Peter Mills's latest article on Dirigo

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J. McKane
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Peter Mills's latest article on Dirigo

Peter Mills: Deliver health care, not insurance
By Andy Kekacs
Copy Editor: The Village Soup

AUGUSTA (Dec 23): The DirigoChoice state-subsidized health insurance plan has become a "nightmare of cost" that threatens to drive people currently on private insurance out of the system, according to Sen. Peter Mills, R-Cornville.

Mills, one of several people vying for the Republican gubernatorial nomination, said Dirigo "has the soundness of a chain letter."

If not overturned by the courts, a $43.7 million "savings offset payment" that the state wants to levy on private insurers to fund Dirigo will likely be passed on to Maine workers and businesses through higher insurance premiums.

"To cover just 2,300 previously uninsured people [through DirigoChoice] is costing us a 2-3 percent tax on the other 700,000 people who are paying into the system," said Mills. "[That] tax is enough to drive out some people who would otherwise continue buying their own insurance. I am concerned that we will lose as many people from the market as we presently protect through Dirigo."

Mills, who has served five terms in the Maine Senate and one in the House, is known for his outspoken and independent views on state finances. While he is a fiscal conservative, Mills has reached across party lines to explore pragmatic solutions to the state's continuing budget woes.

The senator is no longer a supporter of DirigoChoice. He said the health insurance program has changed substantially since it was first proposed to the legislature, in particular the mechanism for funding the program.

"The original model, upon which two-thirds of the legislature voted, was primarily funded by employer premiums and matching federal funds," said Mills. "It was almost going to be a money machine."

That model proved to be unrealistic, however, and Mills said a new initiative is needed.

"One trouble with Dirigo is that so much of the money is kept by Anthem [Blue Cross, which administers the plan under a contract with the state] as profit and cost of administration. Presently enrolled clients are not necessarily receiving much health care. They are receiving 'insurance,' the purpose of which is to protect their assets and not necessarily their health."

Mills favors a different approach.

"I am tempted to bypass the insurance industry [altogether] to offer direct preventative and clinical services to the poor, with sliding-scale cost participation by patients," he said.

The senator proposes to extend the reach of public health services through, for example, more school-based health clinics, low-cost or free dental clinics, expanded rural health centers and other medical facilities with sliding-scale fees, and greater use of regional hospitals to improve the health of the state's largely rural population.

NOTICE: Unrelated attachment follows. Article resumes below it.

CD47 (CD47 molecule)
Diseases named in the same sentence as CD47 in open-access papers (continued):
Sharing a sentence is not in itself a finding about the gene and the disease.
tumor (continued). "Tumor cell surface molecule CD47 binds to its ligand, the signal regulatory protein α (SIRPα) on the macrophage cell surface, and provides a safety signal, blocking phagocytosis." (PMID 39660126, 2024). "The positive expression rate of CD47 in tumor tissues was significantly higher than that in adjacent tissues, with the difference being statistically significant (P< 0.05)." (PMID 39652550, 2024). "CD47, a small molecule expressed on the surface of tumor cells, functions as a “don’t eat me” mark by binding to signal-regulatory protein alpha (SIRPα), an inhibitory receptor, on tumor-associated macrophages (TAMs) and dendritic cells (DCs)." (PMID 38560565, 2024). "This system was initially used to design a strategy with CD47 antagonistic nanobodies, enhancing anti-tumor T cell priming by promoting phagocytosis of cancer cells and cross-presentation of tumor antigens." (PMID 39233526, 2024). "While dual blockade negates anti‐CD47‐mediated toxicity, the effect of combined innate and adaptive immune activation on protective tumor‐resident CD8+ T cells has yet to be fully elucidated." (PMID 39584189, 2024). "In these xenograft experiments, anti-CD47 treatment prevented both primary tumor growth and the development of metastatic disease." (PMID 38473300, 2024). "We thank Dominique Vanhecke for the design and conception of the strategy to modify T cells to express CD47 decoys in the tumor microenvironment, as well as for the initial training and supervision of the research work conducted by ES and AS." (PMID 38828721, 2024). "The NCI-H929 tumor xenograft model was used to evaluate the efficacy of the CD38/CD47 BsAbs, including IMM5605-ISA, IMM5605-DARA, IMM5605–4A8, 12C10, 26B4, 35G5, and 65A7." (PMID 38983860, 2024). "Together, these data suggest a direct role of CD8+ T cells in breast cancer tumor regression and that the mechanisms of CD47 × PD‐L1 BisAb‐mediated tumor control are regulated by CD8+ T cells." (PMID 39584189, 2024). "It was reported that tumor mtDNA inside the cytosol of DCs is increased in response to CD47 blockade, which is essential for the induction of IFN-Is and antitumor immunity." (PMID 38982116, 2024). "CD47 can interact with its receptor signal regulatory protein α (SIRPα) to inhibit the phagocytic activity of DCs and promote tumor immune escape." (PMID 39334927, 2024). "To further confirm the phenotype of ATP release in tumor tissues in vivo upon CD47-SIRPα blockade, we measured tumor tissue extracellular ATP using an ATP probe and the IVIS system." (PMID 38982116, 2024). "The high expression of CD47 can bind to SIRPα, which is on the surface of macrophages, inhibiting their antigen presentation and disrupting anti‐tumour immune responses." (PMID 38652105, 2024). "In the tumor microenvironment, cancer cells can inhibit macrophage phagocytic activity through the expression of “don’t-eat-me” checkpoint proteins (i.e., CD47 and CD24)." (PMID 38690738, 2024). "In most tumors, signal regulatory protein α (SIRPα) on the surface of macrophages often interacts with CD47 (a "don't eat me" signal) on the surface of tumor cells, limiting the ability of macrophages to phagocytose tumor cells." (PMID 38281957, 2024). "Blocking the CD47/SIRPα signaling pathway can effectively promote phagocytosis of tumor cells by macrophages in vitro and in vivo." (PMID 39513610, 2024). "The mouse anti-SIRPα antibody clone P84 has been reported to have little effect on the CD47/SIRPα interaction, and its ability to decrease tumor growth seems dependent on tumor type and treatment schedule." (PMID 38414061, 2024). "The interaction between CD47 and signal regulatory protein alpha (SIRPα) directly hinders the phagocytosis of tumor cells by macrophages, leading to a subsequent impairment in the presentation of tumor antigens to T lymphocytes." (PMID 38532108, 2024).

"Many of these services could be covered by Medicaid," he said.

Mills is offering a "12-step plan" to wean Maine from a perceived addiction to unsustainable tax and budget practices. The plan can be seen at millsforgovernor.com/12steps.htm. Among his other thoughts for addressing Maine's health-care needs:

"¢Create a high-risk insurance pool with disease management features to replace Dirigo and revive the competitive insurance market.

"¢ Impose taxes or fees to discourage unhealthy behavior that costs the state money to repair.

"¢ Create a statewide, secure, electronic medical information system for patients and providers.

HenryGonzalez
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Re: Peter Mills's latest article on Dirigo

[quote="J. McKane"]The senator is no longer a supporter of DirigoChoice. He said the health insurance program has changed substantially since it was first proposed to the legislature, in particular the mechanism for funding the program.
"The original model, upon which two-thirds of the legislature voted, was primarily funded by employer premiums and matching federal funds," said Mills. "It was almost going to be a money machine."
That model proved to be unrealistic, however, and Mills said a new initiative is needed. [/quote]

:roll:

Anonymous
A few comments on the Health Care reform proposals of MILLS.

[b]Bolster health care[/b]

[quote]Create a high-risk pool with disease management features to replace Dirigo Health and revive the competitive insurance market[/quote].

--Way too simplistic a statement.

DIRIGO primarily addresses that group of people between 'middle income' and 'poverty', i.e. 200% of poverty; a high risk pool sorts out the sickest and most expensive to treat and subsidizes the cost of their health insurance premiums.